Washington electrical customers may face grid shutdown during wildfire season

Electrical customers may have power turned off as part of a program to reduce wildfires caused by their equipment.

By TJ Martinell | The Center Square

(The Center Square) – Electrical customers in Washington state may have their power turned off this summer as part of a program employed by several utilities intended to reduce wildfires caused by their equipment.

Known as Public Safety Power Shutoff, it’s considered a “measure of last resort” if the utility believes maintaining power could cause a wildfire to occur. While the program applies to all of Puget Sound Energy’s coverage area, the state’s largest utility has identified places where customers are at higher risk of wildfires, most notably along the Interstate 90 corridor between Roslyn and Ellensburg, as well as State Route 97.

Among the conditions that could result in a PSPS: strong winds, very dry vegetation and low humidity.

If it’s determined that a PSPS is necessary, PSE says it aims to notify customers two days in advance. Depending on the weather severity, the power could be turned off for several days. According to PSE, solar panels won’t work if they’re connected to the grid, while some natural gas appliances will still work if they do not rely on electricity to operate. EV charging ports connected to the grid would also not be operable.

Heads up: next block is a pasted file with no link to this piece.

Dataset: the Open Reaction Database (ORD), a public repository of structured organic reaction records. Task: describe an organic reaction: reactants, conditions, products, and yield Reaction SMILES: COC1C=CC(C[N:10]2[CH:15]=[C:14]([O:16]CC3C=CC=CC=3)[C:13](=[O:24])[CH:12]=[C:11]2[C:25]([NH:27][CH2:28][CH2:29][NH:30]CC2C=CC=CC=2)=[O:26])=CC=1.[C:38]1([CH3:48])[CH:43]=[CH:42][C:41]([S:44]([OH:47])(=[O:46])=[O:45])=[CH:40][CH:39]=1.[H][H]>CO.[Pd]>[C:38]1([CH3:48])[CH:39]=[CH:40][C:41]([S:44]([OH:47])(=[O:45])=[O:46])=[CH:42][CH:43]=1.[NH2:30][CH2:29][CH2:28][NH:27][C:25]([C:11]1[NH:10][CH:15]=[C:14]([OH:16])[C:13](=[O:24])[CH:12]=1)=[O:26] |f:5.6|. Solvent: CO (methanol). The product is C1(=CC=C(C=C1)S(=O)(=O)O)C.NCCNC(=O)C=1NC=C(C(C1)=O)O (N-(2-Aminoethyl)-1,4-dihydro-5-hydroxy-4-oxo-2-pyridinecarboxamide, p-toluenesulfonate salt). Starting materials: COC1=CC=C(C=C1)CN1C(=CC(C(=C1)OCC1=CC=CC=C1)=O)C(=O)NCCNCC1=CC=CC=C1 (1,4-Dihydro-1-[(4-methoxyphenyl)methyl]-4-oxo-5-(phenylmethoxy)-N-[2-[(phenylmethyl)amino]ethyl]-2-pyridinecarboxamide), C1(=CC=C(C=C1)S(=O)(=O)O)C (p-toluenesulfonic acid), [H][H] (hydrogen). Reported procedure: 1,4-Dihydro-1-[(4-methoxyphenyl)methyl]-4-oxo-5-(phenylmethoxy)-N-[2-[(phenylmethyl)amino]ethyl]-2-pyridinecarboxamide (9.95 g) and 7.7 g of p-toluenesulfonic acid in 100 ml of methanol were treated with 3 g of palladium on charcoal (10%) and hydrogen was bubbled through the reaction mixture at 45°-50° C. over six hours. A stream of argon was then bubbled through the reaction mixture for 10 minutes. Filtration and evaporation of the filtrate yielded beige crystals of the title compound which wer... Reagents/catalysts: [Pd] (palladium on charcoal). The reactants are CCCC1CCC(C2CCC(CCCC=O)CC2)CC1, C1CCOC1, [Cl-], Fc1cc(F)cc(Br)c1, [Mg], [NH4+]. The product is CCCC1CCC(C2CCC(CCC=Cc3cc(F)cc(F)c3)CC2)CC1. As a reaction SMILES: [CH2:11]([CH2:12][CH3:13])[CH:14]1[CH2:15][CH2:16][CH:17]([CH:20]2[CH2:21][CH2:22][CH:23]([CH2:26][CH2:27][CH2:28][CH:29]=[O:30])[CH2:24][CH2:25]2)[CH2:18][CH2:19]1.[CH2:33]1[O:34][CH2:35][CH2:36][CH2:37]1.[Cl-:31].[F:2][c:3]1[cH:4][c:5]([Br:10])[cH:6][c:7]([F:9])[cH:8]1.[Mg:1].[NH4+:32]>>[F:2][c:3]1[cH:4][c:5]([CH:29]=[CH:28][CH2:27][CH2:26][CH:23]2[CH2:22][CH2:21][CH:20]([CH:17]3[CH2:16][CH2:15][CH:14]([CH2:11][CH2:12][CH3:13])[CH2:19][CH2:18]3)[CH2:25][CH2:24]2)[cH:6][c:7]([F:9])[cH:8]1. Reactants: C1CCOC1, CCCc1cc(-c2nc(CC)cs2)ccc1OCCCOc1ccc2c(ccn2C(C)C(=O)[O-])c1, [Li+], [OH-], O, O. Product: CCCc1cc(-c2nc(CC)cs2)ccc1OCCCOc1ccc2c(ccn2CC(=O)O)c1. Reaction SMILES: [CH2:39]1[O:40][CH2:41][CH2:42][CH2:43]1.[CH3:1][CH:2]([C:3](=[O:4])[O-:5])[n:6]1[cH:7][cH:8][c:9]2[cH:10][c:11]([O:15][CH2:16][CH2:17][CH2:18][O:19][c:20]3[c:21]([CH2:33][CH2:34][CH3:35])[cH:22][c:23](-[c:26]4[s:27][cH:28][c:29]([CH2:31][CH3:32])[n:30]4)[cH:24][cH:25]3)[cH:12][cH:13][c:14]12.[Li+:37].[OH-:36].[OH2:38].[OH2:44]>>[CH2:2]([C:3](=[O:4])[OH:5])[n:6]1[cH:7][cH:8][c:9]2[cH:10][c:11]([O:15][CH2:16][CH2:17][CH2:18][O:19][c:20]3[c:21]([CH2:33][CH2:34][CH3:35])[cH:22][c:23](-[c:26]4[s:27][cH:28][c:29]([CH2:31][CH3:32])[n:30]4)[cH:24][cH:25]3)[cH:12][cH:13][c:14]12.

Pacific Power, which serves parts of central and southeast Washington, also has a PSPS program, while Avista just recently unveiled its own plan. Avista serves parts of eastern Washington.

In 2023, the state Legislature enacted House Bill 1032, which requires investor-owned and publicly-owned electrical companies to submit wildfire mitigation plans starting this year. The plans must be updated every three years onward.

For utilities, the use of PSPS could help avoid lawsuits filed by customers affected by wildfires, but make it easier to obtain liability insurance. In 2020, residents of Malden sued Avista after a wildfire burned 80 percent of the city; the wildfire started when a tree fell onto Avista property and struck one of its power lines. Last year, a report by the State Insurance Commissioner’s Office found that some public utility districts had trouble getting their typical insurance coverage due to wildfire risks.

In California, Pacific Gas and Electric Company was held liable for the 2018 Camp Fire that caused 85 fatalities and cost $16.65 billion.